An Abortion Story

Krista, who I met via my This Is What A Feminist Looks Like series, graciously agreed to do a guest post for me, especially after I had found out that she had been a patient of the late Dr. George Tiller. Krista originally shared this post as a speech at a Planned Parenthood event.

Krista at 15

In 1986 I was 15-years-old and I was pregnant.

That’s an easy statement to make now, but it was a reality that took me months to accept.

I was in love. I honestly thought I was going to spend the rest of my life with him….until he broke up with me.

The next month my period didn’t come. I thought it was because I was upset over the break-up.

The month after that, I was in denial. It couldn’t happen to me. We had been safe….most of the time.

The month after that I accepted I was pregnant.

But I wasn’t allowed to date yet, so how was I going to tell my parents I was pregnant?

When I finally told them they were angry, disappointed and concerned.

We talked about my future and what I wanted.

I wanted to go to college. And I knew I was not ready to be a mother at 15-years old.

My mother took me to the Planned Parenthood in Peoria Illinois.

After an examination the doctor said he could not perform the abortion.

I was more than 21-weeks pregnant.

Our only alternative was to travel to Wichita Kansas and the Women’s Health Care Services clinic.

The same clinic Operation Rescue and other anti-choice protesters targeted for years.

When we pulled up to the gated clinic only one silent protestor stood outside.

I was relieved, but I was also scared.

The staff was kind. They smiled and treated me and the six others in my group gingerly.

They were other teenagers like me.

There was a 20-year old beauty pageant queen. She told me she was getting an abortion because the Miss America rules stated she could not have a child.

There was a couple in their 30’s who made the difficult decision to terminate a planned pregnancy because the child was stricken with a severe birth defect.

The same birth defect that had already claimed one of their children.

And there was a 12-year-old Hispanic girl who didn’t speak English.  She looked terrified.

The staff explained that over the next week we would take pills to induce labor and abort our fetuses.

We all stayed at a local motel.

We ate together, we cried together and we supported each other.

My contractions started in the middle of the afternoon.

I couldn’t keep food or water down.

The pain increased as the contractions got closer together.

By the next morning I was in agony.

I don’t remember much about the moment when my pregnancy ended.

Just the nurse who told me to push.

On the long drive home, my breasts started producing milk. My body believed I had given birth.

Before we left the clinic, the Doctor talked to all of us about our futures.

When the Doctor looked at me he paused and quietly said I reminded him of his daughter.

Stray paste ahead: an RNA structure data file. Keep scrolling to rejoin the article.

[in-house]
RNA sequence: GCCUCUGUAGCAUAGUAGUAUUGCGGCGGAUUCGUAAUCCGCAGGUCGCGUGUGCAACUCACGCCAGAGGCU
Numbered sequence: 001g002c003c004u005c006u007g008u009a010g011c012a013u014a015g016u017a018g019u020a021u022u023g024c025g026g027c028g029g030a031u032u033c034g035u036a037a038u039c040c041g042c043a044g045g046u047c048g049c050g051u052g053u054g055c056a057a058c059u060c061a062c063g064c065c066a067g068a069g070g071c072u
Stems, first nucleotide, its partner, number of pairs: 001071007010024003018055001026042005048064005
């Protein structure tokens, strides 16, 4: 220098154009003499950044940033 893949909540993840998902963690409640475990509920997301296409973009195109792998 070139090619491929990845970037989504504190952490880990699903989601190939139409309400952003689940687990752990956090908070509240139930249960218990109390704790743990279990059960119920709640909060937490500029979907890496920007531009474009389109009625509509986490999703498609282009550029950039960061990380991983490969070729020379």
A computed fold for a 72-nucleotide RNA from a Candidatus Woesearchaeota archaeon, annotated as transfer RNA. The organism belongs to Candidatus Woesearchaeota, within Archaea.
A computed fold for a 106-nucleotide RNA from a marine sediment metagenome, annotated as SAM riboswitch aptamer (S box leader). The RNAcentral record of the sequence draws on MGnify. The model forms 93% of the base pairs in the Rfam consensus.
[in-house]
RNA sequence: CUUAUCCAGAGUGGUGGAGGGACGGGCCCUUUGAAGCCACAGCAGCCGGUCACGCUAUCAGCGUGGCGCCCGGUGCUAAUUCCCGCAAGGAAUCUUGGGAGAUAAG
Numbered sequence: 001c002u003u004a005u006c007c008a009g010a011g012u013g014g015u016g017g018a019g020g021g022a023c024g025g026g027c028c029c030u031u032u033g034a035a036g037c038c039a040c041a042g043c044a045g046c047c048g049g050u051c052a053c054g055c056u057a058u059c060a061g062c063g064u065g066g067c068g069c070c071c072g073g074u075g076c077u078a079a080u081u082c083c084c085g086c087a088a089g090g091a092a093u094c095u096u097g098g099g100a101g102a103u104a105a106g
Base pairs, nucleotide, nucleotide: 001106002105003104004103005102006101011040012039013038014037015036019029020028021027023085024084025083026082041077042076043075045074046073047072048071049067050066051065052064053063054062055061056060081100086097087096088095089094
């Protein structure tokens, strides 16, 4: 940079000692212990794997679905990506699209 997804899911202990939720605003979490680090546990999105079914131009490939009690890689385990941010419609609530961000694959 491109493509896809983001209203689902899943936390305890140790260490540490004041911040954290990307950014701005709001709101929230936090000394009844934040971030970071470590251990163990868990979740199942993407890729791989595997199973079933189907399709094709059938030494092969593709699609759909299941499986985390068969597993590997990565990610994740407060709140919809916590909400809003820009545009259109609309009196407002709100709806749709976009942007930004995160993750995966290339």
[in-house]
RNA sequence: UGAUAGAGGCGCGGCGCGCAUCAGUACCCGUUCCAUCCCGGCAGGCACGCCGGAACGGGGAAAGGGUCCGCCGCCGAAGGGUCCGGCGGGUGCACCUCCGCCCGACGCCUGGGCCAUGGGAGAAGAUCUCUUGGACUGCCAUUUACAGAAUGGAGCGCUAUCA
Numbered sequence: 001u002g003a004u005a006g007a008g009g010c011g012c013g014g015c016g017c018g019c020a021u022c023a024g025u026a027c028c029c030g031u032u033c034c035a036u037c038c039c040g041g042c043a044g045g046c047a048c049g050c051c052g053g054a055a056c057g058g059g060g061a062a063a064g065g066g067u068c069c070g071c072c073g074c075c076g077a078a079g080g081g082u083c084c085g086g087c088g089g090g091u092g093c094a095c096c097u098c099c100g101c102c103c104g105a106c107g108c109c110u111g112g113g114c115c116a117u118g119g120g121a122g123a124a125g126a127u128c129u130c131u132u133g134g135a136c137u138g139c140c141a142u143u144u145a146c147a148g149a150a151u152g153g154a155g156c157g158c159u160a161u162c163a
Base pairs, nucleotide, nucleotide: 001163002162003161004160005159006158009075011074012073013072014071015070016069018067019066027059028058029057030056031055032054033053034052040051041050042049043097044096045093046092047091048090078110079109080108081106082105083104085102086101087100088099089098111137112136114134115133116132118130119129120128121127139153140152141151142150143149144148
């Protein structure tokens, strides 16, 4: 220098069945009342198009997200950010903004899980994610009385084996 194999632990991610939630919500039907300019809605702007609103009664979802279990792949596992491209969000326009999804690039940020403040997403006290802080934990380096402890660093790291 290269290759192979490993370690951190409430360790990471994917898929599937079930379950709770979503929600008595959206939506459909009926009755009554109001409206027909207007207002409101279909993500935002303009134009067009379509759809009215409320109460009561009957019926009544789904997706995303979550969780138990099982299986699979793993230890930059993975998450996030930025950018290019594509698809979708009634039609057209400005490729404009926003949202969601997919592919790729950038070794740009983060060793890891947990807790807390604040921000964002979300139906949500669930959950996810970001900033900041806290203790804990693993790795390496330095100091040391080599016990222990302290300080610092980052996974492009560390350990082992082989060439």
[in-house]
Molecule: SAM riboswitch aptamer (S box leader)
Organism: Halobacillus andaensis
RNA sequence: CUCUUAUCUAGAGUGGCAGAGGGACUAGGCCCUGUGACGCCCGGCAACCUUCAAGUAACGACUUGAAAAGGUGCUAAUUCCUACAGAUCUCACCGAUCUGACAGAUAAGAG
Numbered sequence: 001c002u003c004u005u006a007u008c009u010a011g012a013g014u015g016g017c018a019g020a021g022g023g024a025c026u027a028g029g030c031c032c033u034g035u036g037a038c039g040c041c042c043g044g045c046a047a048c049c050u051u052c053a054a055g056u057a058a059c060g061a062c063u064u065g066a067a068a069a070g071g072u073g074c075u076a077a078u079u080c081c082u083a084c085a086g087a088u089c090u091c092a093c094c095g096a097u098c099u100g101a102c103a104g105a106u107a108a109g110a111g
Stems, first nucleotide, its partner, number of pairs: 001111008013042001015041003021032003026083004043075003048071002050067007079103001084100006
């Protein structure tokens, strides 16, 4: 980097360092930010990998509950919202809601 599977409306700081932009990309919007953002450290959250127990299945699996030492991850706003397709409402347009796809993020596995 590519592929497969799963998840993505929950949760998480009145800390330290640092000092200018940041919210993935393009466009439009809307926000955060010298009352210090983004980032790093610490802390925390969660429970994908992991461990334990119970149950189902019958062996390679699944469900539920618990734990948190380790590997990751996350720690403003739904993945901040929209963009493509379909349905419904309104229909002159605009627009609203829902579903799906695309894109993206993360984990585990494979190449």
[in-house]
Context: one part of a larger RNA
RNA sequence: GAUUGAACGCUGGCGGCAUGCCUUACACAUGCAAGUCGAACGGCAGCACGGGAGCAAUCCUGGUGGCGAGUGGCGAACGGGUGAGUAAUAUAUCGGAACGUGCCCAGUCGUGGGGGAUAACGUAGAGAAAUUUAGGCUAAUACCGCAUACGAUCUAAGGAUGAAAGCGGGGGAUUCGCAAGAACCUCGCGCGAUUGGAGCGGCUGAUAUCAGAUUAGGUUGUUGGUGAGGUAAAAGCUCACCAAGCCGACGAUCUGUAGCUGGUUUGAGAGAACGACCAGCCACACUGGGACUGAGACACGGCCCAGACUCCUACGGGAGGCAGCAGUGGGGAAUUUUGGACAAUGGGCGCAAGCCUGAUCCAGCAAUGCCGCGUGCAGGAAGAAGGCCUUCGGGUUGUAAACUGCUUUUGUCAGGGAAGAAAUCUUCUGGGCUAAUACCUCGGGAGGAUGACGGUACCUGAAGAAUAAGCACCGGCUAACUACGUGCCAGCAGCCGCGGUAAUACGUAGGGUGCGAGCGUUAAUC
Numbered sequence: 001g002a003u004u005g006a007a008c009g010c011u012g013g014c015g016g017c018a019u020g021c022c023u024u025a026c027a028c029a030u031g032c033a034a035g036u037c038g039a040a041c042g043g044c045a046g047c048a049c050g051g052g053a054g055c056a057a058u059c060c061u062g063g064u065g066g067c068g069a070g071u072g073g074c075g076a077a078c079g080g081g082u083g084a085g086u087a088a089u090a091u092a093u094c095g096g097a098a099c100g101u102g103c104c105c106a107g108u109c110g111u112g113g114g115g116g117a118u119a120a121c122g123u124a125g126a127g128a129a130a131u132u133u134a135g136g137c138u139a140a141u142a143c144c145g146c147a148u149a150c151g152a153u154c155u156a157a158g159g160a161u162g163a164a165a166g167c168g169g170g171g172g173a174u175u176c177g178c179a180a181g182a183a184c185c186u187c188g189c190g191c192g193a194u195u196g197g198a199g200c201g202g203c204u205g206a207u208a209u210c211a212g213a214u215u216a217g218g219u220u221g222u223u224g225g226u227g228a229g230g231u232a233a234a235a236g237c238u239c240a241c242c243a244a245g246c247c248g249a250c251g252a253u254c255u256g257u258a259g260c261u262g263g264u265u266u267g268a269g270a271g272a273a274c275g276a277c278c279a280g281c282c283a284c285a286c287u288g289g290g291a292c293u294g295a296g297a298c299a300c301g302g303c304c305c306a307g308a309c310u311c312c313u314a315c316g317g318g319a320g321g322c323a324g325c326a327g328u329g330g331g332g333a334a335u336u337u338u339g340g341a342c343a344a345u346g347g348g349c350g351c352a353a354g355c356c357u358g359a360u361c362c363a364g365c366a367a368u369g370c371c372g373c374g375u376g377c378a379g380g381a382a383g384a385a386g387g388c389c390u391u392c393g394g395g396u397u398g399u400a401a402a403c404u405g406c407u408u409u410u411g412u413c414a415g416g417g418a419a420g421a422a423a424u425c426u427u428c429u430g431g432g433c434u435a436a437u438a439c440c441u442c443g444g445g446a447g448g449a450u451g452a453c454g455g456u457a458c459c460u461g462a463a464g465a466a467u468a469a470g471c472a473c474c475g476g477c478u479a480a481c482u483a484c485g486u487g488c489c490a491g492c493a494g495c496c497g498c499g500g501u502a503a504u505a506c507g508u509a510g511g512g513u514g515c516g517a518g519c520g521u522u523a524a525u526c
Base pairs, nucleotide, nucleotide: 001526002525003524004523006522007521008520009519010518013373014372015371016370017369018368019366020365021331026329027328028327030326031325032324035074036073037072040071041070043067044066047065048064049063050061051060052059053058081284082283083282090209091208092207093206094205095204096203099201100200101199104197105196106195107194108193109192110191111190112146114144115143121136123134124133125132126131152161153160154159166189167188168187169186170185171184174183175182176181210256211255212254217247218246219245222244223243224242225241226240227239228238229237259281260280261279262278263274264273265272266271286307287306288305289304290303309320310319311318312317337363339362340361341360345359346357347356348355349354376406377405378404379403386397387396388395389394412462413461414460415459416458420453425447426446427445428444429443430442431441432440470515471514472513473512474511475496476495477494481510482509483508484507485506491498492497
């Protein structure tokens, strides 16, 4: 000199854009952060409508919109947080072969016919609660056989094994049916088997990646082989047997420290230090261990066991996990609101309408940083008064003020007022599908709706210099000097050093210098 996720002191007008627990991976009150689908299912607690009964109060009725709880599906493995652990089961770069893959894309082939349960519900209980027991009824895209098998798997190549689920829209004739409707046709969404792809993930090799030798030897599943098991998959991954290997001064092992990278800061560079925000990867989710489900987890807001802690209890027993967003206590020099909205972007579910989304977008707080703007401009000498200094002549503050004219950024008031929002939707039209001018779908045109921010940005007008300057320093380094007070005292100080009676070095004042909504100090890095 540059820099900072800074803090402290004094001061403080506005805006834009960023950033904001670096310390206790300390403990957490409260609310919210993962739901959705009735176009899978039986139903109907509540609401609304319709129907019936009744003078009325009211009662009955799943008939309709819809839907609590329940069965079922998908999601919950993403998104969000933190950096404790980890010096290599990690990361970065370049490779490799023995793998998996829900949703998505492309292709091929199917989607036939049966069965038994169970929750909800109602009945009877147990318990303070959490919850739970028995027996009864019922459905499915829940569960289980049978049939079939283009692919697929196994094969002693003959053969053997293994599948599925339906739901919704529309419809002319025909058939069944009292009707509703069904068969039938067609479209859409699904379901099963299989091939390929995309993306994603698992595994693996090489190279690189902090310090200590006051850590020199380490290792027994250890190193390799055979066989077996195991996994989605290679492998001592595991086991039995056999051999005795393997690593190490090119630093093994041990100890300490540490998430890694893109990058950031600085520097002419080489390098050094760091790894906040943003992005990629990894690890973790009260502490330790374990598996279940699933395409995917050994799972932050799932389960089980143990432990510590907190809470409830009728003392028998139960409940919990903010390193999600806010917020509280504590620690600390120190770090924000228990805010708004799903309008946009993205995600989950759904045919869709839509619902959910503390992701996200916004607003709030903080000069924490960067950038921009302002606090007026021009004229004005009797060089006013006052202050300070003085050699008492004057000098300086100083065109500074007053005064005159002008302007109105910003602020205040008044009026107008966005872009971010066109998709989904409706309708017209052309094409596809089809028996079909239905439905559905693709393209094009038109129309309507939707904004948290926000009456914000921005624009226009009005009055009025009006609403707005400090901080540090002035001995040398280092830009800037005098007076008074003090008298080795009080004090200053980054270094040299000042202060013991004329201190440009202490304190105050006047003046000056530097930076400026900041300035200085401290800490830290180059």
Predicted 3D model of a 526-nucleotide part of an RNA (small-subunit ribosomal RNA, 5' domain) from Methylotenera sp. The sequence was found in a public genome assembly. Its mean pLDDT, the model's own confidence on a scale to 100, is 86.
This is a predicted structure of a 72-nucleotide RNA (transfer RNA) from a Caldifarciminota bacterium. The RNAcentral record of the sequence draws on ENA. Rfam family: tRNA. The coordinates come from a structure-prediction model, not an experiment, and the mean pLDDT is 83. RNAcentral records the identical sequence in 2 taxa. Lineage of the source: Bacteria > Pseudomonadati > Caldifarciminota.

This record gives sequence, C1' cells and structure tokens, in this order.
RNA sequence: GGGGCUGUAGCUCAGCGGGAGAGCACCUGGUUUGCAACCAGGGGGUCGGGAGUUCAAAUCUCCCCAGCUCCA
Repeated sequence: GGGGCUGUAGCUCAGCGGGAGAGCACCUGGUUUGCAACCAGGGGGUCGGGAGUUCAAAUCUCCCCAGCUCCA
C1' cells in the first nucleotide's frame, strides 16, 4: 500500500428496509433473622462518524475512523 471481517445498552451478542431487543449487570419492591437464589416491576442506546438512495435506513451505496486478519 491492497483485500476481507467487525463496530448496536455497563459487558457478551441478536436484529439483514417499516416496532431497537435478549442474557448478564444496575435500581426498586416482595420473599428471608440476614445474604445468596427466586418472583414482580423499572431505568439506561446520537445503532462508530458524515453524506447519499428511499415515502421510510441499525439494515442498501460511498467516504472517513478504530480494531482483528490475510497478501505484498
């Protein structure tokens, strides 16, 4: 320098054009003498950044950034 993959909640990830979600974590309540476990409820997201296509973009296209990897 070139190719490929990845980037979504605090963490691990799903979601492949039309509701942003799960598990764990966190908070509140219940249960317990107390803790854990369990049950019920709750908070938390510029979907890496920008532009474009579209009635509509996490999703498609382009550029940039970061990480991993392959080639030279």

My doctor was Dr. George Tiller.

In 2004, I saw Dr. Tiller again at the March for Women’s Lives in Washington D.C.

I cried and thanked him for giving me a future.

I felt empowered knowing he was on our side.

On May 31, 2009 Scott Roeder shot and killed Dr. George Tiller.

The doctor was at his church serving as an usher during the Sunday morning service when Roeder shot Dr. Tiller in the head.

That single gunshot closed the Women’s Health Care Services clinic permanently.

I want Dr. Tiller’s legacy to be something he said, “Abortion is about women’s hopes and dreams and potential, the rest of their lives, abortion is a matter of survival for women.

Krista today

Krista is married to an amazing, supportive man.  They have two dogs who fill their lives with joy. You can find Krista on Twitter.

Food, Farming & Feminism

This was a guest post I originally wrote for my friend Ashleys blog, Small Strokes



Planting seeds, pulling weeds and harvesting greens…on the surface these activities hardly scream feminism, but when you dig a bit deeper, it’s almost hard to miss the strong connection between food, farming and feminism. For me, it all boils down to a sense of self-sustainability: if I’m able to grow some crops and turn them into something both edible and nourishing, I’ve added just one more way to ensure both my independence and ability to take care of myself. There is also the slight satisfaction I get (beyond biting into a tomato picked straight from the vine!) knowing I that excel at something that is traditionally a male endeavor. 

This is the third year that we’ve planted our small urban vegetable garden. 


MD tending to our kale


We don’t have an actual yard or lawn, and instead ripped out the few ornamental bushes the previous owners planted. With only a six by ten square foot plot of dirt surrounded by bricks, I’m able to grow broccoli, various types of tomatoes, cucumbers, green beans, lettuce, kale, basil and mint. 




I can then take my veggies and herbs and turn them into delicious, healthy meals for myself and my family. While some might scoff at what I do and suggest that I’m conforming to a ’50s ideal of the wife who stays home and cooks for her family, I find that it’s completely the opposite for me.